As we all stood in front of Jack's gravesite, I did my best to remember his sweet smile and his hearty laugh. He was always so jovial and optimistic. I missed him terribly and wished he'd never been diagnosed with pancreatic cancer. Though he'd done everything the doctors had suggested to prolong his life, he didn't even make it a year past diagnosis. 

When Janice was ready, we left the cemetery and headed for a nearby barbecue joint for lunch. We all reminisced about Jack while there and as we were about to leave, Janice reached into her purse and pulled out a sandwich bag. I knew what it was without her telling me. She'd mentioned a special request to me at his funeral - she wanted me to make some sort of keepsake for her that would include clippings she'd taken from his beard his last week on Earth. Discreetly, she passed the bag to me and I nodded my head. She knew I'd do my best to make something meaningful and that I'd treat his beard with respect. I didn't want to take it but I did. I'd promised and I would keep my word. 

On the way home, I cried. Phil asked what was wrong and I told him. That bag of beard trimmings in my purse was a tangible reminder of my sweet friend. I didn't want to open the bag and touch his beard. I knew it would be too much.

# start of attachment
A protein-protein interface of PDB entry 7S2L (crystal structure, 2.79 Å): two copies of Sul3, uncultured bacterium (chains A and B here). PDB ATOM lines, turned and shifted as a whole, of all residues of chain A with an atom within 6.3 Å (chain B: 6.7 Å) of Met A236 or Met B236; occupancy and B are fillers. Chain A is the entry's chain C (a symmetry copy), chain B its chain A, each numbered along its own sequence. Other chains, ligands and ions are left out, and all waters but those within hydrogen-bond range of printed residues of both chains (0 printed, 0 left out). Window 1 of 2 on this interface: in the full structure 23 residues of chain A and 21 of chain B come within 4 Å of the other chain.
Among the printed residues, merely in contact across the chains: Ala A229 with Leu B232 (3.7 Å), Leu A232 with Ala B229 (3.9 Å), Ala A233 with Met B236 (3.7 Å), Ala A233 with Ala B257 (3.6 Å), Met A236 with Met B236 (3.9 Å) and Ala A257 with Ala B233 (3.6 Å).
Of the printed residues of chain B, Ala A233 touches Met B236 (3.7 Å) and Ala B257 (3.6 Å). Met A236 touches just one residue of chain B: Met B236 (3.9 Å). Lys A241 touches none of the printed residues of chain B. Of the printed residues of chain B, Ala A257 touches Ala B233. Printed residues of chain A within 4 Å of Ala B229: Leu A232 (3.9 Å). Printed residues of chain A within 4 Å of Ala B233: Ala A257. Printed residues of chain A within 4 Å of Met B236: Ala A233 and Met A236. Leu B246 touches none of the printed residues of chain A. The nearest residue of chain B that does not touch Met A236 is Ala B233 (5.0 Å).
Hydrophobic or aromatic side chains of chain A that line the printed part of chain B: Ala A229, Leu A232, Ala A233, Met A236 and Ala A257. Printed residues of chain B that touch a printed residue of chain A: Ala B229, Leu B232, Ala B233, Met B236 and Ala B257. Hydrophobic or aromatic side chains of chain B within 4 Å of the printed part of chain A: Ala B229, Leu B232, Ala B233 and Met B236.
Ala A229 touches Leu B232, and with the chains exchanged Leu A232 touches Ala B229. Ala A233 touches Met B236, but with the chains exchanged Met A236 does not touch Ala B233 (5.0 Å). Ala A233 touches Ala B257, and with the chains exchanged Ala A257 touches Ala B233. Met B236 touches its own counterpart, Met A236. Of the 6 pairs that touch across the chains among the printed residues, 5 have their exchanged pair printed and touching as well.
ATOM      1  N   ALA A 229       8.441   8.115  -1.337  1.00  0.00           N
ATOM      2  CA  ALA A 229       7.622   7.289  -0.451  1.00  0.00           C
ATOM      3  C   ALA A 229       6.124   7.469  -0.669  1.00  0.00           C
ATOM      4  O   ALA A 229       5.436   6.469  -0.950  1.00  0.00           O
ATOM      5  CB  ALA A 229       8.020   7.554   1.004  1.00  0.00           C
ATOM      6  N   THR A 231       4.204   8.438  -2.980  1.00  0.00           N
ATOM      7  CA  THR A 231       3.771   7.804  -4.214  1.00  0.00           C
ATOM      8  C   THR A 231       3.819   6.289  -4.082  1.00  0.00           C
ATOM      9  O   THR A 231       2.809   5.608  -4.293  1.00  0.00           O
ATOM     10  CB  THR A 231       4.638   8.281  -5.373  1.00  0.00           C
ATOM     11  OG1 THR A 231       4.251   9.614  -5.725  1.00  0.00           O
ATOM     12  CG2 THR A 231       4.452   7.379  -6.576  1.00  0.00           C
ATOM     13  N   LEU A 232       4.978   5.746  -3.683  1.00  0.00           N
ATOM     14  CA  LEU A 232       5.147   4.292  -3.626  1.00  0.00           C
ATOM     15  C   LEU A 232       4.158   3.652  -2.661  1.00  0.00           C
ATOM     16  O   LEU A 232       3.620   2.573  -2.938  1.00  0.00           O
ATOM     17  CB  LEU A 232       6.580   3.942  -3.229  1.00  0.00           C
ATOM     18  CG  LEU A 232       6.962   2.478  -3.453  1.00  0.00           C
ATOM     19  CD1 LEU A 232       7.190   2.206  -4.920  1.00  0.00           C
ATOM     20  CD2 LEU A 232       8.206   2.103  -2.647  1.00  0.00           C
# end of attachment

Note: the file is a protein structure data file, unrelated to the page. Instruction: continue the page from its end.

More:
When we got home, I took the baggie out of my purse and put it in my craft room. I couldn't bear to look at it and I needed time to think of something to make for Janice. 

I wracked my brain trying to think of something I could make with his beard and the only thing I could think of was a keepsake pillow. I'd put the beard trimmings inside the pillow but somehow I'd have to make them accessible to Janice, too. 

Making the pillow was easy. I took some muslin and printed a photo of Jack onto it. It was one of Janice's favorite photos - one of Jack as Santa Claus. He used to work as Santa every year at Christmas for a department store in Florida. They requested him because of his "real" white beard and his happy spirit. After printing the photo of Jack on it, I used my Cricut machine to cut some iron on vinyl into a saying, "I'll hold you in my heart until I can hold you again in Heaven." I ironed that in place and then embroidered a heart in the center of the photo and the wording. I took the muslin and a pretty floral piece of fabric, some ball fringe trim, and made a pillow then stuffed it with poly-fiberfill. Next came the part I dreaded - incorporating the beard hair. I had to think of a way to do it that would keep the beard trimmings together and yet allow Janice to touch them whenever she wanted. I prayed about it and asked God what I could do. He gave me the idea of making a small heart and stuffing it with the beard hairs to place inside the pillow permanently.